The Piano (1993) marked the point where Campion truly found mainstream success. A brooding drama about 19th century colonists in the emotional scenery of the New Zealand forest and coastline, the film inspired rave reviews and box office success — especially in Europe, where it broke records in France for a foreign film (ironic, considering the US $7 million movie was funded by a French industrial magnate).
Campion became the first woman director to win the award for Best Feature at Cannes (she shared the Palme d'Or with Chinese entry Farewell My Concubine) — and only the second woman nominated for Best Director at the Academy Awards. The Piano scored Oscars for actors Holly Hunter and Anna Paquin, and for Campion's screenplay.
Next Campion directed Nicole Kidman, John Malkovich and Barbara Hershey in an adaptation of Henry James classic A Portrait of a Lady. Campion felt that the book was "one of the most extraordinary written portraits of a woman". Then she collaborated with her sister Anna on escaping from a cult tale Holy Smoke, starring Kate Winslet and Harvey Keitel. Reviews for both films crossed the gamut.
Campion has won praise for an allusive style: using ambiguity, and hinting at what is unseen or unsaid in an scene. Her romance is often romance with a rotten apple. In the Cut (2003) is a darkly erotic exploration of the relationship between a hardened cop (Mark Ruffalo) and a withdrawn writing professor (Meg Ryan). It also got a polarised reception, with the LA Times wondering whether it might be the most imperfect "great movie of the year ... unquestionably the most ambitious and important film to come along in months".
After contributing drought tale The Water Diary to anthology movie 8, Campion debuted her next feature in 2009. Written and directed by Campion, Bright Star portrayed poet John Keats' ill-fated romance with neighbour Fanny Brawne. The Guardian's Peter Bradshaw gave it four stars, finding it "almost certainly" the best of Campion's career. Bradshaw wrote that this "heartfelt film has a nobility of its own; it draws you irresistibly into its world".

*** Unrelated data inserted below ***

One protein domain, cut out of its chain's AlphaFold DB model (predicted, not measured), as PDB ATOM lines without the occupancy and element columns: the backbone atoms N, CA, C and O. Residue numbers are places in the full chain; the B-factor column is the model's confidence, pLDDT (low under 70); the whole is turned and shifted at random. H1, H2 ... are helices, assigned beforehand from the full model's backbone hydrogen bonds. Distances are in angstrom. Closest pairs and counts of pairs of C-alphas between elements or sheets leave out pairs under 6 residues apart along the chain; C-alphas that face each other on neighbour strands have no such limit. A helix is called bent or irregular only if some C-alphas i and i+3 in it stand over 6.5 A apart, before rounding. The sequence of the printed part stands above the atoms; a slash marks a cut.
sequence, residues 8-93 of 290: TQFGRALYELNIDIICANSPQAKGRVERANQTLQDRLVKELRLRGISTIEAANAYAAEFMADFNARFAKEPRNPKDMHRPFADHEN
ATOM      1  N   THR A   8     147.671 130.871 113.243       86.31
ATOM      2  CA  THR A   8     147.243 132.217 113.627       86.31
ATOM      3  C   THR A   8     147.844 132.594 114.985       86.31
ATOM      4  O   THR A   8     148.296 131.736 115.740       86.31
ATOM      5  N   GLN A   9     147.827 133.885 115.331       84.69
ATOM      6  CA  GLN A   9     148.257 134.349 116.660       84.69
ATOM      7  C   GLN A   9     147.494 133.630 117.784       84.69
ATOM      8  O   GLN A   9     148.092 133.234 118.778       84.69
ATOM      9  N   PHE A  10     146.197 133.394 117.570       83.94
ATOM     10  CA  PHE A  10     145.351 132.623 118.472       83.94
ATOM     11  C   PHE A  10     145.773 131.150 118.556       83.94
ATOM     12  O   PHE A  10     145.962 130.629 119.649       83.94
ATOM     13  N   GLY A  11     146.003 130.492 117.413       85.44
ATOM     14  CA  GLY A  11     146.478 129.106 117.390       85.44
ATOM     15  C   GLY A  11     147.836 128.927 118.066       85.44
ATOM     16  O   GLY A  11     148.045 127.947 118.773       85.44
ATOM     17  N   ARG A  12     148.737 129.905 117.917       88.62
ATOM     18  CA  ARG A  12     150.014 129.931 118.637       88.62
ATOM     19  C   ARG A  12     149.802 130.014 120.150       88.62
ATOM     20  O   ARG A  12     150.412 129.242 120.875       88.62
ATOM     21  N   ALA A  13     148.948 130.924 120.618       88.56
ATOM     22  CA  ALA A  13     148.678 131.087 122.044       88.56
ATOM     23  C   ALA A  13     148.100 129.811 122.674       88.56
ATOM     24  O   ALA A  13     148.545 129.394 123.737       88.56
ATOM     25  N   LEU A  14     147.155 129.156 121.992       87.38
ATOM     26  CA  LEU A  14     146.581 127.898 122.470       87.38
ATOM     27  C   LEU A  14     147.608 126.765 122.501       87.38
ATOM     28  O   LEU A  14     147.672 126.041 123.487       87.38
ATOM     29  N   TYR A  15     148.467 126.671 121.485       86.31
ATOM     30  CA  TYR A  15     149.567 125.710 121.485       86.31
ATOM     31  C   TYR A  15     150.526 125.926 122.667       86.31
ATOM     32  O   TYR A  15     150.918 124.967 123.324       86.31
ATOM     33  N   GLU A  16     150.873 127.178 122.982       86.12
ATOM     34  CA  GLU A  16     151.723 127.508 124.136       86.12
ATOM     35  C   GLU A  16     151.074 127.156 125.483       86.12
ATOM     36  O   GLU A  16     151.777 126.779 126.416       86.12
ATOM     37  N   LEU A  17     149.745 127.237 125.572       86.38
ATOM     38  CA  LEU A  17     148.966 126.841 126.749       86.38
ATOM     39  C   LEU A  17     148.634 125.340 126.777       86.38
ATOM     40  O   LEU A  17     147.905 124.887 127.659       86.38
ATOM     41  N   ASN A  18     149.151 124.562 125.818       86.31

When Bright Star opened in America in September 2009, veteran New York Times critic AO Scott added to the acclaim, calling Campion "one of modern cinema's great explorers of female sexuality". Scott argued that the film's "passages of extraordinary lyricism" were "balanced by a rough, energetic worldliness".
In early 2012 Campion began filming mini-series Top of the Lake in Queenstown and nearby Glenorchy. The acclaimed six-hour drama marked her first project on Kiwi soil since The Piano, two decades before. Campion wrote the script with Sweetie collaborator Gerard Lee and directed three of the episodes, alongside rising Australian talent Garth Davis (Lion). American Elisabeth Moss (Mad Men) won a Golden Globe, as the detective investigating the disappearance of a pregnant 12-year-old. The cast also included David Wenham, Kiwi Jay Ryan (Go Girls) and Scot Peter Mullan (My Name is Joe). Campion was a triple Emmy-nominee, and the series won awards on both sides of the Tasman.